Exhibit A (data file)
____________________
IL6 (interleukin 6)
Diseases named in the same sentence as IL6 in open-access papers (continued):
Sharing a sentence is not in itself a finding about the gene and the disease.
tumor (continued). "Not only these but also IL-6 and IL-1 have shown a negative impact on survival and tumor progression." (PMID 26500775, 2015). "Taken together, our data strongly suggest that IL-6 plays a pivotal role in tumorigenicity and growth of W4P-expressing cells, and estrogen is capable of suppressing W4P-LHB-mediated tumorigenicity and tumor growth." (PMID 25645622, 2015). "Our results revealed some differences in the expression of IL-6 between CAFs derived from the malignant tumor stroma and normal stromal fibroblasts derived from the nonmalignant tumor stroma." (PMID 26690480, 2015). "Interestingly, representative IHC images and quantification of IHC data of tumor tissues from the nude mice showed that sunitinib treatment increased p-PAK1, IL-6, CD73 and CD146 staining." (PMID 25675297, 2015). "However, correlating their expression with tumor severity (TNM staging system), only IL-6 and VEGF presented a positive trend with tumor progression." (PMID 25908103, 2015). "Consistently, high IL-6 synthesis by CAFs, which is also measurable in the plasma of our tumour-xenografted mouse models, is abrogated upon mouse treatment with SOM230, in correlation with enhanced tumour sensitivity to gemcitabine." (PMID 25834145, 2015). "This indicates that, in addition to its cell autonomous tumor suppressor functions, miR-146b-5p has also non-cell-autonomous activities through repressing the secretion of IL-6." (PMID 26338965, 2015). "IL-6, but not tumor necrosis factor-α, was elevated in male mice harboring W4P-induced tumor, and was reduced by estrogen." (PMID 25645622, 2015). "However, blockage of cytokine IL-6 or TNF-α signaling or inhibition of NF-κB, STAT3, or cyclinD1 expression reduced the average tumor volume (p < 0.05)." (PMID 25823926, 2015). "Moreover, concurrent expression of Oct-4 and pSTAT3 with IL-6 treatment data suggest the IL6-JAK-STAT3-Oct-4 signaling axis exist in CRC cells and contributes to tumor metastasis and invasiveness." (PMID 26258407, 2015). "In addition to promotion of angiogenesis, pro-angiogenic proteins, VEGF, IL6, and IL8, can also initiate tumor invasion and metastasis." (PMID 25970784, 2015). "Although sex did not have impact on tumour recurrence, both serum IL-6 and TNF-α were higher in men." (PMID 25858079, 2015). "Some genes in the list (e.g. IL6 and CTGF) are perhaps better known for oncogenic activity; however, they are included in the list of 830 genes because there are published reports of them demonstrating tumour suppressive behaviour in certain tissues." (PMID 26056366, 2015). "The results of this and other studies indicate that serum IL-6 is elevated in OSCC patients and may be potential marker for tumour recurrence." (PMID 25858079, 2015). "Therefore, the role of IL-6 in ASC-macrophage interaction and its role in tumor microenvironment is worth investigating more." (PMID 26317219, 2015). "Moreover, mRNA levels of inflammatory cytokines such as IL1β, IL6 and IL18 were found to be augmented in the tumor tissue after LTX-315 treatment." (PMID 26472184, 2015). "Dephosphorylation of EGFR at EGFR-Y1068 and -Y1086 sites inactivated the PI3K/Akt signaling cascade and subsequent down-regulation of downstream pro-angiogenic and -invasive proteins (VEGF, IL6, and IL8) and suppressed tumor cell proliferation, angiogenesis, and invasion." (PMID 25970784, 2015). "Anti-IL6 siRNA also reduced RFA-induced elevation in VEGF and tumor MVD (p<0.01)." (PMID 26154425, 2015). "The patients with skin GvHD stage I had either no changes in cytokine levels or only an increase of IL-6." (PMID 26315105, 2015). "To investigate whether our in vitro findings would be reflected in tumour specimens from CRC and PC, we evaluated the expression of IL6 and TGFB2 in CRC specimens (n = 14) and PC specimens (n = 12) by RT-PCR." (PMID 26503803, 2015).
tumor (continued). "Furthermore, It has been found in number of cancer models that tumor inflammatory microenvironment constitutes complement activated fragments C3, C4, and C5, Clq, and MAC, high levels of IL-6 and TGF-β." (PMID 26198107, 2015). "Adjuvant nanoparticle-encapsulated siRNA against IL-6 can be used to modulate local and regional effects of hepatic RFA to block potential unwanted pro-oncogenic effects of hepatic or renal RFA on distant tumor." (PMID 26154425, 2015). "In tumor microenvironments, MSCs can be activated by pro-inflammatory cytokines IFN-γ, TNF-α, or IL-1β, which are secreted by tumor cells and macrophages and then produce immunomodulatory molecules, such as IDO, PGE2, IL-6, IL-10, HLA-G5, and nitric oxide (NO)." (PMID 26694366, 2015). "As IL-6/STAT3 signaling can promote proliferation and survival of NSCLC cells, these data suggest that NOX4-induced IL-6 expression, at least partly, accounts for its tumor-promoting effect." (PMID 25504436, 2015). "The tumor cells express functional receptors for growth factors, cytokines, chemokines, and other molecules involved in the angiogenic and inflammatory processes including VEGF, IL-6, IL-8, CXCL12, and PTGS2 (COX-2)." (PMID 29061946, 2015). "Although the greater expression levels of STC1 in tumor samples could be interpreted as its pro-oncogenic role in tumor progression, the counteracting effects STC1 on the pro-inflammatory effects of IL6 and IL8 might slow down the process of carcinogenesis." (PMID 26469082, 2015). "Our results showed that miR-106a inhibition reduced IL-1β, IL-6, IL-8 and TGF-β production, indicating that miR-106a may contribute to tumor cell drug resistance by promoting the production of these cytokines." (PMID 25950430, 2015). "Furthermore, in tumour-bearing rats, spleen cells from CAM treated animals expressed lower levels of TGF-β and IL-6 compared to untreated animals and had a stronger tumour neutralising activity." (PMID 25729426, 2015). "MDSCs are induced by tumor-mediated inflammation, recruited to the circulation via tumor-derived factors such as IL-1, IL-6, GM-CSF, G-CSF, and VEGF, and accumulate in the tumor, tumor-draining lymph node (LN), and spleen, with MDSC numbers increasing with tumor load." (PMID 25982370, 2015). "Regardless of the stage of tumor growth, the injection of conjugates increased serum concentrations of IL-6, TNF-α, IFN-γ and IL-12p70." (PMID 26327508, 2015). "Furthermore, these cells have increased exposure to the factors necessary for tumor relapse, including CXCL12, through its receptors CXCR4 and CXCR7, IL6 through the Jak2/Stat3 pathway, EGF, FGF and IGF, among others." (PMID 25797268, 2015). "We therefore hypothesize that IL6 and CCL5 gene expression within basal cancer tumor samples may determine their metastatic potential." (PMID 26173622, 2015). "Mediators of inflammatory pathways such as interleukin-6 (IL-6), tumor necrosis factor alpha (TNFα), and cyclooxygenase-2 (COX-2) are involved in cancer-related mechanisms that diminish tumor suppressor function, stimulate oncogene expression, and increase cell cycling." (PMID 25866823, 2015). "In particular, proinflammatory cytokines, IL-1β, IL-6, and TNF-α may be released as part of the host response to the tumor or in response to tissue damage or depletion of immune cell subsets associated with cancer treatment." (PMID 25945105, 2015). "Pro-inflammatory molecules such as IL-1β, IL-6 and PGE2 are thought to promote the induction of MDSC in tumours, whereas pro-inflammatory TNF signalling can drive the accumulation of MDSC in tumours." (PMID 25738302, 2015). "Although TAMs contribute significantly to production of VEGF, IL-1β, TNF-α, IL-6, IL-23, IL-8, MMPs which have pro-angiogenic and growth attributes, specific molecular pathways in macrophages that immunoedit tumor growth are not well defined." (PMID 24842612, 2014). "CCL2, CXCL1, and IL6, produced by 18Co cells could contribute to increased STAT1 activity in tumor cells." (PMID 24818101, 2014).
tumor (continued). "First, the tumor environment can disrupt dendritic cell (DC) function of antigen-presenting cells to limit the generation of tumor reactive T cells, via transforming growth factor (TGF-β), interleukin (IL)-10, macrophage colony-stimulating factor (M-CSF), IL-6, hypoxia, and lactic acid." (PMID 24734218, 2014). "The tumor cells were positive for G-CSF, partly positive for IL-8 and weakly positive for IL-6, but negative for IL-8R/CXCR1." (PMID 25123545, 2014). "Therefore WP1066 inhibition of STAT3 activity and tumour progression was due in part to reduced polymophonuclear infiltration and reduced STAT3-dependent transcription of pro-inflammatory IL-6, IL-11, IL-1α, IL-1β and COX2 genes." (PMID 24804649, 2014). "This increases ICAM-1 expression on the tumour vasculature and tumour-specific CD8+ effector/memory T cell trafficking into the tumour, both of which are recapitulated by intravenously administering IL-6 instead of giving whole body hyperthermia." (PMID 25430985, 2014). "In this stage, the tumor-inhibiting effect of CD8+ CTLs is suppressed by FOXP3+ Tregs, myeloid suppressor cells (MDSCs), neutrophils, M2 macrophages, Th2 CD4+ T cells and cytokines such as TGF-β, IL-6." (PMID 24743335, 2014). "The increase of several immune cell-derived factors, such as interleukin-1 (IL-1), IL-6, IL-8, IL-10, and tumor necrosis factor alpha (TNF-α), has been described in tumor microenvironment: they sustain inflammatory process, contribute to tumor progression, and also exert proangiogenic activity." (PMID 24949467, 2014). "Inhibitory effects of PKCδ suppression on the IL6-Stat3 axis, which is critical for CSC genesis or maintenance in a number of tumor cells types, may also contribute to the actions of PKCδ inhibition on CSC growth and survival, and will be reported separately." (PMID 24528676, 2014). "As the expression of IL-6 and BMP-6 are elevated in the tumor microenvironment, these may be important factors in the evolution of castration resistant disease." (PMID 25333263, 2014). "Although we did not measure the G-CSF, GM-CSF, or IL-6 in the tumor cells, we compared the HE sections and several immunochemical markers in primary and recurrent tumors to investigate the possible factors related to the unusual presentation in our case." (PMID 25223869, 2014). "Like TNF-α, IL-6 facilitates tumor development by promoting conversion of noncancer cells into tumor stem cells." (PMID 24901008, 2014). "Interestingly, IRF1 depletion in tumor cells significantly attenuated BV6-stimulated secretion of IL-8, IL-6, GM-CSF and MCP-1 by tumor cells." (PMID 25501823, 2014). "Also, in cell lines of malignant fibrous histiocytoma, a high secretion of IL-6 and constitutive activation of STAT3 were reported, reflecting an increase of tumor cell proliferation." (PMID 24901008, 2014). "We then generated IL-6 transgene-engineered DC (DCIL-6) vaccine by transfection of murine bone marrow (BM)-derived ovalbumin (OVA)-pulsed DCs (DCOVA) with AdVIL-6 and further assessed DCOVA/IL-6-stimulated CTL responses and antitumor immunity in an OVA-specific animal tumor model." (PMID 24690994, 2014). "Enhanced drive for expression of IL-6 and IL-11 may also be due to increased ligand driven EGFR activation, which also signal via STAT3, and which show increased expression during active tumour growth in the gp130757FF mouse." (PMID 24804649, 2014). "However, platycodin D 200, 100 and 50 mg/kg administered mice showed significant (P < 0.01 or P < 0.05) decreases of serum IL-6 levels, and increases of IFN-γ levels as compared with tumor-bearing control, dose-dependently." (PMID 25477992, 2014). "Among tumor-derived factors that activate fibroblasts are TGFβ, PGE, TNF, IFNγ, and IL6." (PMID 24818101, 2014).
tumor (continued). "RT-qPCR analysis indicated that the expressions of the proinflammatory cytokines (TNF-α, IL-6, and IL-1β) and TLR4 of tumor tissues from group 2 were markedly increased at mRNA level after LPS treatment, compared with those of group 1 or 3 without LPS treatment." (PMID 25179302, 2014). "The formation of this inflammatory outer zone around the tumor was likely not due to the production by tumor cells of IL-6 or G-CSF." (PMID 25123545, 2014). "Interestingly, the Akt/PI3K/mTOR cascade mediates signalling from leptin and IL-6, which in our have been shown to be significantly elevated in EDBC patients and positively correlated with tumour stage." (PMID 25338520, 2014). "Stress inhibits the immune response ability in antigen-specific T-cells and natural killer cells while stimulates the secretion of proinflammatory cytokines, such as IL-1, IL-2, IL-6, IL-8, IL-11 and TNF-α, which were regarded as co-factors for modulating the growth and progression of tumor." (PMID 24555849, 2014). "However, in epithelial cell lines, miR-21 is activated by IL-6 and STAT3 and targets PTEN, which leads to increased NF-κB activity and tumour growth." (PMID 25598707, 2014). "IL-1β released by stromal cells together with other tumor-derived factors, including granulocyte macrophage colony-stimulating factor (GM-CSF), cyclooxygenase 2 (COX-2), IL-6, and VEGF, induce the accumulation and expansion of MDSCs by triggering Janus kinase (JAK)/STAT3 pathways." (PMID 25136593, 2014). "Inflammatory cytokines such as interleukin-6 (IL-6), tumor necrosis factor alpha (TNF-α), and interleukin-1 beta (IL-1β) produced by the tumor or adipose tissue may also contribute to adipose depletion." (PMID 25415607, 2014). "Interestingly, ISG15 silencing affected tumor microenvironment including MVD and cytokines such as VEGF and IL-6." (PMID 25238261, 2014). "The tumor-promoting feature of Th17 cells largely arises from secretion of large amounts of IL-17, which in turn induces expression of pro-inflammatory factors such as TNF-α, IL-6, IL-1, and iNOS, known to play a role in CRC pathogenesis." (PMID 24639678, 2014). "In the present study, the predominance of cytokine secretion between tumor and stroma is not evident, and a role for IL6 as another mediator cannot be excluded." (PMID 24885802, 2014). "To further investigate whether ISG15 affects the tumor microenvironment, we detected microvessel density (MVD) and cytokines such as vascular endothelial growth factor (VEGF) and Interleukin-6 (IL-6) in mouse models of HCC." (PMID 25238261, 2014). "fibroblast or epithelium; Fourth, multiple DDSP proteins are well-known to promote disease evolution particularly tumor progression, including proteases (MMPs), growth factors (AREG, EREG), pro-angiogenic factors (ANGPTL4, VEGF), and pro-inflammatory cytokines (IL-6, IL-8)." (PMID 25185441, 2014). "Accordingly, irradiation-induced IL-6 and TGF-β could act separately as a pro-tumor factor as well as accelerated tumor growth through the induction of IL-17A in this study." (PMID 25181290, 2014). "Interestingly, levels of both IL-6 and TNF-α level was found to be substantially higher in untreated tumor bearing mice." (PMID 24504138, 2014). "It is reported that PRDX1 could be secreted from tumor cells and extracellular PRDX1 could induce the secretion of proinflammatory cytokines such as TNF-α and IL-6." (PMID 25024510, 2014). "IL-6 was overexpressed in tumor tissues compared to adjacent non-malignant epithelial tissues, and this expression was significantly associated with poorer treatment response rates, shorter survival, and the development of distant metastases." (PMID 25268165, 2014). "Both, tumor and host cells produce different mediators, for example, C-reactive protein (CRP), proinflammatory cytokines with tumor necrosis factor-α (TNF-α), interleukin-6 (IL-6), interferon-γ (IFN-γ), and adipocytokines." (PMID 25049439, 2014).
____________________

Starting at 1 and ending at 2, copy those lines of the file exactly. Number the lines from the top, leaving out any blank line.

IL6 (interleukin 6)
Diseases named in the same sentence as IL6 in open-access papers (continued):